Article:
Report Says State Increases in Higher Education Funding Not Keeping Pace with Inflation

Black Issues in Higher Education, August 21, 1997 | Go to article overview

Report Says State Increases in Higher Education Funding Not Keeping Pace with Inflation


WASHINGTON -- Although the U.S. economy is improving, that improvement will not necessarily include the economic condition of higher education, according to an analysis of state fiscal conditions released late last month by the American Association of State Colleges and Universities (AASCU).

The AASCU special report, "State Fiscal Conditions," acknowledges that public colleges and universities have benefitted, somewhat, from the health of state coffers. However, according to the report, they still struggle for priority in funding decisions.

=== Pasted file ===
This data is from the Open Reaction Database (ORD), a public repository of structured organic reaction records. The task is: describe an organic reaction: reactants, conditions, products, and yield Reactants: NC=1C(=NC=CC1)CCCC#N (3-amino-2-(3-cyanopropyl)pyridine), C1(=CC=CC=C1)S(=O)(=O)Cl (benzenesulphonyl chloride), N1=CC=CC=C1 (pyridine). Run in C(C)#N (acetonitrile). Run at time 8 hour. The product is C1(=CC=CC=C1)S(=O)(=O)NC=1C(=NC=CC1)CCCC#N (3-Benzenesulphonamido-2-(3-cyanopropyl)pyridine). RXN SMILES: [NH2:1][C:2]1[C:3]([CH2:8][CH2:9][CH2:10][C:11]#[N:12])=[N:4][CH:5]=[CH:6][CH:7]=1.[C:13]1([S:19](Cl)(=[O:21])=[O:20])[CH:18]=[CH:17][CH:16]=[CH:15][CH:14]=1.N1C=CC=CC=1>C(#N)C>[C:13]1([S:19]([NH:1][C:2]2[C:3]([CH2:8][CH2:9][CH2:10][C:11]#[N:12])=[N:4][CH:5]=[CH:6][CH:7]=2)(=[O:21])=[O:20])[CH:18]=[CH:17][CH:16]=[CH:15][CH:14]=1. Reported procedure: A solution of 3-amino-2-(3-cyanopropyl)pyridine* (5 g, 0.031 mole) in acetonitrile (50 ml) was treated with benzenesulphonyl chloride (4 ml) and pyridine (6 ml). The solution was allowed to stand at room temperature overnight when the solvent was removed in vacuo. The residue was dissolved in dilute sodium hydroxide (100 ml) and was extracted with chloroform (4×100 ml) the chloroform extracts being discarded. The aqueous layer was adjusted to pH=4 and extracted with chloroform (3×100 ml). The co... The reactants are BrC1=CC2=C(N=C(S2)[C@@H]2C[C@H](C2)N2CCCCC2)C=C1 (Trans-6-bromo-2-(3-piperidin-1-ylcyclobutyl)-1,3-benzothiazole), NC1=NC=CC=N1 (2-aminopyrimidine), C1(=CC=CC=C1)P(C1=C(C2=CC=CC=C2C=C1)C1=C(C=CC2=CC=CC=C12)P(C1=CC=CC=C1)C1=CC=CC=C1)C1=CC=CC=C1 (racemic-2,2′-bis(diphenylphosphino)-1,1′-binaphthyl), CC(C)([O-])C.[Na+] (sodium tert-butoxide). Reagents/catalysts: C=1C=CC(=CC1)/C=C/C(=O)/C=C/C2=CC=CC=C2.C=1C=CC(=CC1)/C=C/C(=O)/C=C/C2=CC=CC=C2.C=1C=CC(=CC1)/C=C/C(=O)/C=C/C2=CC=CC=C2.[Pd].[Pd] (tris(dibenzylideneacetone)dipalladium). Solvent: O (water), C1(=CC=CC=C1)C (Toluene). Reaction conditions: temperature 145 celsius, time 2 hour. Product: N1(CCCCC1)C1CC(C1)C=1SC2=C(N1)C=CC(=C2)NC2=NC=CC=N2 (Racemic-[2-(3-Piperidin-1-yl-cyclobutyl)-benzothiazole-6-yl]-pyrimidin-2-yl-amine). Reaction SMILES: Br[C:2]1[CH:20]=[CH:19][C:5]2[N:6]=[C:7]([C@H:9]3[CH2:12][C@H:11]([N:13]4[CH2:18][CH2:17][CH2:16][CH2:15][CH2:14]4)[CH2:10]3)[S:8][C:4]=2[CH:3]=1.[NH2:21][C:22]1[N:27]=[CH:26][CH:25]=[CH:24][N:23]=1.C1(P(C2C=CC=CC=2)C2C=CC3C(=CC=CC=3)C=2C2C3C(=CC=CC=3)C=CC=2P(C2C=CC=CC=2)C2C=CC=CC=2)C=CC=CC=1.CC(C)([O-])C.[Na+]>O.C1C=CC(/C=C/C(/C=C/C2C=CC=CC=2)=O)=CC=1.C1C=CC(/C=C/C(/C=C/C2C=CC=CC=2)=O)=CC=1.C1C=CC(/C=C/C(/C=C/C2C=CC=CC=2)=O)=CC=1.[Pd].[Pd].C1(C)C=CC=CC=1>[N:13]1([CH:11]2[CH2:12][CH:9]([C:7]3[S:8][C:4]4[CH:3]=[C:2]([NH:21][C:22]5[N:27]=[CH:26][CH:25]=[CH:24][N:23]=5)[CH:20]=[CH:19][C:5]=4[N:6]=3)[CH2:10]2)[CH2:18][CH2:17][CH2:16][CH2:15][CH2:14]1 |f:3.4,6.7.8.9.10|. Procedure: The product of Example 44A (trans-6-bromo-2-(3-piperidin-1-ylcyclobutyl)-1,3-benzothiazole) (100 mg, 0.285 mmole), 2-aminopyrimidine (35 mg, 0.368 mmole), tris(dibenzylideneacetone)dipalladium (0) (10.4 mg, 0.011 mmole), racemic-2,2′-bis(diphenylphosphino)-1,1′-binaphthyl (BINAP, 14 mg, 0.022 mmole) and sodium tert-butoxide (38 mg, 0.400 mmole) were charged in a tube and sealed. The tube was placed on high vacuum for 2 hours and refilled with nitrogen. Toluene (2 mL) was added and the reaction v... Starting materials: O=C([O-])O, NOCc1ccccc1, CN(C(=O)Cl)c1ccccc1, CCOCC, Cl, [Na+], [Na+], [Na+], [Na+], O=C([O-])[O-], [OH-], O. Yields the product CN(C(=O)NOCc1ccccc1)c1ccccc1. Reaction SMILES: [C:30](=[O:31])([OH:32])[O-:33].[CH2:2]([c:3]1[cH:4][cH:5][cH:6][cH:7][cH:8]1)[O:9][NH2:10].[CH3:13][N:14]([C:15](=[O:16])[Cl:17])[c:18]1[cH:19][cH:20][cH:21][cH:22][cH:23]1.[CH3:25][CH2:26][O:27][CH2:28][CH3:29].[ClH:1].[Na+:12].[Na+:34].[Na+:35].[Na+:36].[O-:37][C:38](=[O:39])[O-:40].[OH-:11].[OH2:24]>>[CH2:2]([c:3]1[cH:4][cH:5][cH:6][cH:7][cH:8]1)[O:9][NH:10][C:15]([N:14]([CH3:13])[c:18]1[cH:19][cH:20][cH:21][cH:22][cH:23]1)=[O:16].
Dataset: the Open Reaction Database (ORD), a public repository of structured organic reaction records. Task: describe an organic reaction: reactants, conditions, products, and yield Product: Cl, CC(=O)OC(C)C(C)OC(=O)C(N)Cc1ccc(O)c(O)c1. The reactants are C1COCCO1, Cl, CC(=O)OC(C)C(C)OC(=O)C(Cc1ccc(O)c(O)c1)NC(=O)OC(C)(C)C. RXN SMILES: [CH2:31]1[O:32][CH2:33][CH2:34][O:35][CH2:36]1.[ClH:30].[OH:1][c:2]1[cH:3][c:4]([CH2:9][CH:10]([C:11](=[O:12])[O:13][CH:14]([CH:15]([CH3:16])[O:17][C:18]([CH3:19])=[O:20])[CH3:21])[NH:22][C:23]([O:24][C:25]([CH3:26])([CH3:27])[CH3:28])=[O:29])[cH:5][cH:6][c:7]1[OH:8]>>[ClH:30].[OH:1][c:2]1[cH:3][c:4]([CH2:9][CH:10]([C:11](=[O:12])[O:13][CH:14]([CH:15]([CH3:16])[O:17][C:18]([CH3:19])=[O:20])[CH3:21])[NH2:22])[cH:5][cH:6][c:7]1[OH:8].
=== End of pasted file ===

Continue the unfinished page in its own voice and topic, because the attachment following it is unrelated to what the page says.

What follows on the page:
States` appropriations for higher education grew 8.5 percent from 1995 to 1997. But when compared to higher education's share of state general fund expenditures, the numbers remain stagnant. In fact, higher education's piece of the state-appropriations pie has decreased from 15.5 percent in 1987 to 12.9 percent in 1996 as colleges and universities compete with public schools and Medicaid funding.

"State spending for public colleges and universities had improved significantly over the past couple of years, but remains lower than Fiscal Year 1980 levels when adjusted for inflation and enrollment growth," the report said.

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Report Says State Increases in Higher Education Funding Not Keeping Pace with Inflation
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